A common mistake happens when both parties commit the same mistake. In other words, it occurs in situations where the parties to a given contract operate under misguided belief or shared misapprehension regarding a matter of existing law or fact (Eisenberg, 2018). Mistakes that affect the foundation of a specific contract have the potential to make it void. Eisenberg (2018) explains that the court has to have contended that the mistake is fundamental to the extent that the performance under such a contract is impossible or the performance is different from what the parties had anticipated. Eisenberg (2018) adds that where the subject-matter to a given contract becomes non-existent, such a contract is void. For example, a contract involving the sale of goods that have already perished. A contract is not void for mistake when it is about the quality of a given subject matter. It is unlikely to make performance fundamentally unique to what is originally agreed.
Mutual Mistake Contract
According to Arvind (2019), a mutual mistake occurs when the parties to a given contract are at cross-purposes. This implies that under such circumstances, a misunderstanding existing between parties that have entered into a contract. Mutual mistakes affect a given contract’s validity if a mistake is fundamental to the extent of nullifying consent. In situations where a mistake affects a given contract’s foundation, such a contract is considered void. Arvind (2019) explains that the court often tries to apply objective tests to establish whether a mutual mistake contract can be revived or saved. In other words, the court tries to consider what a reasonable individual is likely to have understood a contract to mean. As such, Arvind (2019) adds that when both parties to the contract agree that the conduct and words implied that only one possible understanding or interpretation of the contract existed or was agreed upon, such a contract is considered to be still valid. However, in situations where a reasonable person doesn’t determine the contract’s exact meaning, Arvind (2019) explains that such a contract is considered void for mistake.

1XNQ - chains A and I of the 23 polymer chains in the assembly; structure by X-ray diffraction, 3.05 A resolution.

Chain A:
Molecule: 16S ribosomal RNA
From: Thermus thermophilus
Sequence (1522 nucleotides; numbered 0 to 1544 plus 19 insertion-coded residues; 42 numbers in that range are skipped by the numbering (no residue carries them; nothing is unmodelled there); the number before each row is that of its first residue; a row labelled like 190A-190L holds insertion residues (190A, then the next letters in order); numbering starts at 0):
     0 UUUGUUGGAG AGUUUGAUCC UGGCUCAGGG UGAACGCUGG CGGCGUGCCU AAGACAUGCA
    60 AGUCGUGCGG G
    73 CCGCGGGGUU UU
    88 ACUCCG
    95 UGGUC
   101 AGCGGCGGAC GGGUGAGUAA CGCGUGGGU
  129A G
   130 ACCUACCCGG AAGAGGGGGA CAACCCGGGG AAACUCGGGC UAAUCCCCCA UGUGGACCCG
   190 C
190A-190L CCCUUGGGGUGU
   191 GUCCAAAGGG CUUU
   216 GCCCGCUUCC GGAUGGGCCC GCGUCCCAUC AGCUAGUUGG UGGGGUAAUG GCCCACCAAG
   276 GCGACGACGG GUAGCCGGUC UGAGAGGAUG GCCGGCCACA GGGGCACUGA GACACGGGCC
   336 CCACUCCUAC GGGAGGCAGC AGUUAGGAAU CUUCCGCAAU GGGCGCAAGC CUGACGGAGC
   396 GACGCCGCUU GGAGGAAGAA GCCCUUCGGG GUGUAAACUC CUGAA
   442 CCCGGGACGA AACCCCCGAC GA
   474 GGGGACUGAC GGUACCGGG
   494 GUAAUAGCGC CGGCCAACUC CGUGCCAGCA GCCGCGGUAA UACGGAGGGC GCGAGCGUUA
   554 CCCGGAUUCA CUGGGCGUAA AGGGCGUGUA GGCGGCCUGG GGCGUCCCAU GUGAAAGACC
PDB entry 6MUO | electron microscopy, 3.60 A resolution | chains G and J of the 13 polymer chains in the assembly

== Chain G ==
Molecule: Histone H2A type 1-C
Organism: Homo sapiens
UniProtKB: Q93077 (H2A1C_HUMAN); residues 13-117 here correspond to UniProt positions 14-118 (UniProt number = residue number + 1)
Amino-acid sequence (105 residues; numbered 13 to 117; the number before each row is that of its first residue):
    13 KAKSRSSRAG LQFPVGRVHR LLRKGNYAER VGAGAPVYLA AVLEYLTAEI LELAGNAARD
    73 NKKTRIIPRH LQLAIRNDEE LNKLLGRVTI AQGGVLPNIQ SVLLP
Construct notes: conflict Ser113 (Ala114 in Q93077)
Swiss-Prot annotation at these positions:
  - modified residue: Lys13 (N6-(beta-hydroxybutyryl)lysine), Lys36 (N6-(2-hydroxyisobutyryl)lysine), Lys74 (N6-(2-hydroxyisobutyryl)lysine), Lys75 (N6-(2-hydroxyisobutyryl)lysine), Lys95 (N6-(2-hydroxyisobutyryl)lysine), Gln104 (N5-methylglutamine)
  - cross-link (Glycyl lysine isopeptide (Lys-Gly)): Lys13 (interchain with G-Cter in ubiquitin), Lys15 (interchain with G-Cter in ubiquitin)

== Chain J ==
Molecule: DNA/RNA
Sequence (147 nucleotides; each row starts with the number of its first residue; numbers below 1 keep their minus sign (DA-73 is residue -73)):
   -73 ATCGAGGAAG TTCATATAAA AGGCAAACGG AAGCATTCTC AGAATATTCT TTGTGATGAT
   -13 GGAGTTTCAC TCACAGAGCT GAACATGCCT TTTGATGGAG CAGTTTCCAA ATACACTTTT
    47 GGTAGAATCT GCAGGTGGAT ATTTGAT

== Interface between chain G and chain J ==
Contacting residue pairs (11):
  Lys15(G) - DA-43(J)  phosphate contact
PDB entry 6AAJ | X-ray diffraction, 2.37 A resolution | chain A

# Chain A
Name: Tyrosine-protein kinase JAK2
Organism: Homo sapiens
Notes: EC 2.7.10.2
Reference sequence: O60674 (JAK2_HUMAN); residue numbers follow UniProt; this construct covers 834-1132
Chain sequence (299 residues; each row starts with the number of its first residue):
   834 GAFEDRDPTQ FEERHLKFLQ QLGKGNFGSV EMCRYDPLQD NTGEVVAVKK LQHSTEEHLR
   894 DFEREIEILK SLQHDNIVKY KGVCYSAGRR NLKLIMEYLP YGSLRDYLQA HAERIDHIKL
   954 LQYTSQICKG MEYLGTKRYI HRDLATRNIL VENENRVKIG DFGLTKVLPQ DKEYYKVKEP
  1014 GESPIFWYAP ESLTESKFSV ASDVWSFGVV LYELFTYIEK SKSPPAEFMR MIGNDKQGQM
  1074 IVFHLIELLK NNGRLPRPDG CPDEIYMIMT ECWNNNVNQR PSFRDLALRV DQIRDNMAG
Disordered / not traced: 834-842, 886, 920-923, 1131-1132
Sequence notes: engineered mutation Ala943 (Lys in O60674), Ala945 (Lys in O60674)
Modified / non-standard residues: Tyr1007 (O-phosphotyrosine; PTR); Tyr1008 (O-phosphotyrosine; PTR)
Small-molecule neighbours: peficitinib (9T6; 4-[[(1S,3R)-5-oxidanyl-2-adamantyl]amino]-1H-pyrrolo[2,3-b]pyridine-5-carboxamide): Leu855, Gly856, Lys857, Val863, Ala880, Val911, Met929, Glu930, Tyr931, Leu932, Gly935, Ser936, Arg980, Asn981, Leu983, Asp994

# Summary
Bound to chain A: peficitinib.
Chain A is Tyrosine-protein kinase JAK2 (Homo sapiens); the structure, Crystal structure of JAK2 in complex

Unilateral Mistake Contract
Eisenberg (2018) explains that a unilateral mistake occurs when the only party to a given contract makes an error. Such errors include mistakes related to terms of a given contract or mistakes relating to a person’s identity with who a contract has been entered into. While only a single party gas to be mistaken regarding the terms of a given contract, other parties should know the mistake to invalidate such a contract. Under such circumstances, the court often applies a subject test based on the mistaken party’s point of view or intention when entering a given contract. Arvind (2019) explains that mistakes to identity are often induced by fraud where a party intentionally gives the wrong identity during a contract agreement. Under such circumstances, such a contract becomes void.